My Name is Mina

minaA theme for my reading this year is to plunder the back catalogues of favoured writers. Like a bookish family tree, the aim is to start with one of my ‘must reads’ and then drill down into other books by the same author.  I’m on the case with Robert Westall – The Machine Gunners is my starting point, next step is The Kingdom by the Sea and then on some of his twenty-odd other books. It’s a risk, of course – some books are better known than others for good reason – but I’m hoping it will unearth some gems.

Top of my topmost family tree, sitting majestically on its throne, is Skellig by David Almond. Where to go after reading Skellig – a stunning, near-to-perfect book – is a question to puzzle over.  One could almost stop reading; we’re done, that’s it, nothing will come close. But then I read The Fire Eaters. It matched Skellig for the beauty of its prose, and had the same magic ingredients; it was both familiar and mysterious.  Some of the beings in his books are like people we know, some are like visitors from the stars. Both books are very briefly reviewed here.

So, from Skellig to The Fire Eaters and then back to Skellig for inspiration – this led me to My Name is Mina.  It’s a prequel of sorts, but different in style to Skellig. In many ways it had to be in order to complement rather than compete with it. It contains an intriguing mix of diary, random thoughts, digressions and more conventional narrative. These fragments, distinct nuggets of writing, could have fallen apart or felt disjointed but instead they form something remarkable. Together, they show the world from Mina’s unique perspective.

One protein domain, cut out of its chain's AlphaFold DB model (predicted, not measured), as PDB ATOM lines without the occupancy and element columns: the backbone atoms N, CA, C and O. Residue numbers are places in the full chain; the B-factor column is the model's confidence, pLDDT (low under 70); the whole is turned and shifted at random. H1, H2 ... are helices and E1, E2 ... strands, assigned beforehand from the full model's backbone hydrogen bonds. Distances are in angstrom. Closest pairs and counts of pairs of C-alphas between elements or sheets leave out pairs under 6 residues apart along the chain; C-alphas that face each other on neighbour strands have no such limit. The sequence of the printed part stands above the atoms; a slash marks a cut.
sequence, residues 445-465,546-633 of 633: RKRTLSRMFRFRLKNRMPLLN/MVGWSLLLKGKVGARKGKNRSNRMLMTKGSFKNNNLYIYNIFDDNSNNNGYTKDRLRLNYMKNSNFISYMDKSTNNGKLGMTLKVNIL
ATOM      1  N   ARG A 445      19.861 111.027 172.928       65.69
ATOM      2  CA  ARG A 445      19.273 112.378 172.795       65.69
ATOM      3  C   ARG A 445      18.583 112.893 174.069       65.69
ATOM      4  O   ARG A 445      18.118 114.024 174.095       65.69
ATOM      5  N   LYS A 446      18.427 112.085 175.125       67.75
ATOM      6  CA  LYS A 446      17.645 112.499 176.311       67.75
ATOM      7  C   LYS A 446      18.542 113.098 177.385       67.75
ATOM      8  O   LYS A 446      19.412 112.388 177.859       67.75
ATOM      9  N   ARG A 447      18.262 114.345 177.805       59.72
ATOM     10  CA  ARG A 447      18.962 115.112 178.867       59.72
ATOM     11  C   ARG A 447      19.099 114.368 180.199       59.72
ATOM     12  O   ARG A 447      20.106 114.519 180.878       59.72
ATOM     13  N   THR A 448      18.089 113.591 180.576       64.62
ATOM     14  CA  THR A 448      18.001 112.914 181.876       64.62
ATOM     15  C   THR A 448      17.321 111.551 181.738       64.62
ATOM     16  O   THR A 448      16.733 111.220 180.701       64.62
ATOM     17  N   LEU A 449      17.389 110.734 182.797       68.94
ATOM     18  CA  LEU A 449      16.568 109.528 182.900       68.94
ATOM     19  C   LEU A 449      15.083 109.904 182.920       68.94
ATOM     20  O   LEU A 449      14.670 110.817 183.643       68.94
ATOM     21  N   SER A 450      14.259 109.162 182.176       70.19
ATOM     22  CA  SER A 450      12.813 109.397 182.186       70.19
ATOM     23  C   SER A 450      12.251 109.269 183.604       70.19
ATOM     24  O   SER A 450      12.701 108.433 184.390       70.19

Mina is a girl who sits somewhere on a spectrum that the education profession describes as ‘special needs’.  She doesn’t fit in and the system doesn’t fit round her. It all falls apart on test day at school (all teachers should read this book, if only for Almond’s brilliant, furious rant against SATs tests which invokes Blake, Chaucer, Dickens, Keats, Rosen, Hughes and Sendak). She is subsequently asked to leave.  She returns home, educated freely by her mother, and retreats at times to her tree where she sits like a bird and, from this vantage point, sees a new family arrive, with a boy called Michael – a boy who in another book creeps into his garage and finds Skellig.

Above all, this is an incredibly thoughtful book, which gives voice to a complex child’s inner world.  It’s why reading – and reading books such as this – is so important. The reader, seeing the world through Mina’s eyes, becomes more considerate, more empathetic.  Where children like Mina are often cast as the outsider, the one struggling to fit in to other people’s norms, in this book her world becomes normal and it is mysterious and beautiful, full of wonder.

After My Name is Mina, where next?

 

 

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